I think I've read that even very ancient cultures were able to discern that an octave difference corresponded to a pipe of twice the length, and so on. But at what point were musicians and composers able to understand that each note in a scale of fixed notes represents a certain number of Hz?

(I'm interested in facts relating to various areas - if it was known earlier in Vanuatu than in Vienna, I'm interested in that level of detail!)

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    Just an insight: in a vibrating string, it's easier to see that higher pitches correspond to faster vibration
    – Emilio
    Commented Dec 19, 2016 at 16:20
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    This is probably a book-length topic. But I'm willing to bet there's not much information available. Commented Dec 19, 2016 at 16:22

1 Answer 1


If you have access to a good academic library, then the following article appears to be on point regarding the Western tradition:

S. Dostrovsky, Early Vibration Theory: Physics and Music in the Seventeenth Century. Archive for History of Exact Sciences, Vol. 14, No. 3 (5.XII.1975), pp. 169–218.

Here are a few pertinent pasages; I have bolded the TL;DR quote:

That pitch can be identified with frequency was a major discovery of the seventeenth century, and this identification made possible very precise measurements of relative frequencies. ...

Following his father Vincenzo, Galileo was critical of the traditional use of the ratios based on string lengths to describe musical intervals. He went on to connect pitch with frequency and to explain clearly that frequency ratios correspond to intervals.

After the above quote, Dostrovsky quotes extensively from Galileo's Discourse on Two New Sciences (1638). In particular, Galileo describes scraping a sharp metal stylus across a metal plate so that it squeaks, and examining the spacing of the scratches left behind on the plate. He found that higher-pitched squeaks corresponded to scratches that were closer together (and thus a higher frequency of scratches.)

Finally, other folks were thinking the same way around the same time:

A number of Galileo's contemporaries recognized the central importance of frequency even though they did not discuss it as clearly and as explicitly as he did. Isaac Beeckman had associated pitch with frequency already by 1615, when he had tried to derive the inverse proportionality between frequency and length of a vibrating string. Although Descartes had not emphasized frequency in his early Compendium Musicae, in L'Homme, written in 1632, he referred to it as the source of pitch: "les petites secousses composeront un son que l'âme jugera... plus aigu ou plus grave, selon qu'elles seront plus promptes à s'entresuivre, ou plus tardives." ... Mersenne often dwelt on reasons for the musical ratios. In Harmonie Universelle he gave a variety of possible ratios for the octave and a variety of reasons for the particular ratio 2:1. Finally he wrote that it is "entirely necessary" to use this ratio: "sound being nothing other than the movement of the air, and this movement finding itself always double in the octave, and never quadruple or octuple, it follows that the two sounds of the octave are in the same ratio as these movements." ...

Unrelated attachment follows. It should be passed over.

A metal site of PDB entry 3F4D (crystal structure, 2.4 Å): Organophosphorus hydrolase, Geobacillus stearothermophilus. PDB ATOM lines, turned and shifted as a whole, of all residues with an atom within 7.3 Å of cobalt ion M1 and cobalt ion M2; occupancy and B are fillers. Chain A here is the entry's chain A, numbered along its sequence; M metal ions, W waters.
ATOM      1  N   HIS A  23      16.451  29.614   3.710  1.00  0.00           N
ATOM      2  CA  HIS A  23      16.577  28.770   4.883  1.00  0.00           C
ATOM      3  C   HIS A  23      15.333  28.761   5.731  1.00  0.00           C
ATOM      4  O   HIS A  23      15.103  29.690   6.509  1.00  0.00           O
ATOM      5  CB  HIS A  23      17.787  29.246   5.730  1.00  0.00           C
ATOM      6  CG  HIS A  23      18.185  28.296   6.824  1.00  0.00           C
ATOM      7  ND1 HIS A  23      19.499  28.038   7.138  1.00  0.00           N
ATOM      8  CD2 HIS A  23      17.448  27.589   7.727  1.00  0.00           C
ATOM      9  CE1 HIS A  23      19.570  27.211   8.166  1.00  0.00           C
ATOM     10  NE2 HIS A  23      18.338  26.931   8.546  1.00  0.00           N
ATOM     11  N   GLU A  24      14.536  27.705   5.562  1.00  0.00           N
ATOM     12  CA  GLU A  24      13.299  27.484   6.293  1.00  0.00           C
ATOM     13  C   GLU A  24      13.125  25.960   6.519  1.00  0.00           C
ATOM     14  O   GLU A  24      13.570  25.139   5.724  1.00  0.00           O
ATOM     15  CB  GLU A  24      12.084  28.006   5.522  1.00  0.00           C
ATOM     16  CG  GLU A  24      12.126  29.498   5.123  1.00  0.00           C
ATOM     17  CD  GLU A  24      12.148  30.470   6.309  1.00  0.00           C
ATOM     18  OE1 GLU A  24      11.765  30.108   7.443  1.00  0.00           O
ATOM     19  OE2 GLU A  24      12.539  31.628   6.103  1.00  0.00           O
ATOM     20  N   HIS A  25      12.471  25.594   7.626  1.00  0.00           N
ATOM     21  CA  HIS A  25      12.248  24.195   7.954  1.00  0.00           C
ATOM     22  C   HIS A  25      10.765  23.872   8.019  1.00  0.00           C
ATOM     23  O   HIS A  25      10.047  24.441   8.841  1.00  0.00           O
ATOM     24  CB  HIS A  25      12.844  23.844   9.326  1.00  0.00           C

To summarize: according to the picture that was around by the end of the first third of the seventeenth century, sound consisted of a succession of pulses (percosse for Galileo, secousses for Descartes, battemens for Mersenne and, later, Huygens.) ... The identification of pitch with frequency became categorically accepted, in spite of the fact that it was only possible to measure relative frequencies and these only by using the identification itself. The problem of determining frequency absolutely was to challenge natural philosophers throughout the seventeenth century.

(Translation of the Descartes quote: "The small jolts compose a sound that the soul will judge... higher or lower, according to whether they are quicker or slower to follow each other.")

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    (I'm not 100% happy with "jolt" as the translation for "secousse" in the quote above, BTW; if anyone has a better translation I'm open to suggestions.) Commented Dec 19, 2016 at 20:23
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    This is fascinating, but of course it still doesn't really show (what would?) how widespread the knowledge of the math behind music was amongst musicians. Remember what Leibniz said: Musica est exercitium arithmeticae occultum nescientis se numerare animi. That is: Music is a hidden arithmetical exercise; the soul does not know it is counting. Commented Dec 20, 2016 at 13:23
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    @ScottWallace: it did occur to me that this didn't really answer the question as asked; it's just a necessary condition. It'd be interesting to know how widespread the knowledge is today — if you asked 100 musicians what a sound actually is, how it travels, or what makes a higher pitch different from a lower pitch, how many of them would be able to answer correctly? (Particularly those musicians without formal musical schooling.) Commented Dec 20, 2016 at 15:45
  • I wonder that too. I doubt that it's been formally studied, but who knows? Commented Dec 20, 2016 at 19:39
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    @MichaelSeifert - the story of the hammers and anvils, in addition to not being true physically, is apparently a medieval addition to Pythagoras. Commented Mar 8, 2022 at 15:03

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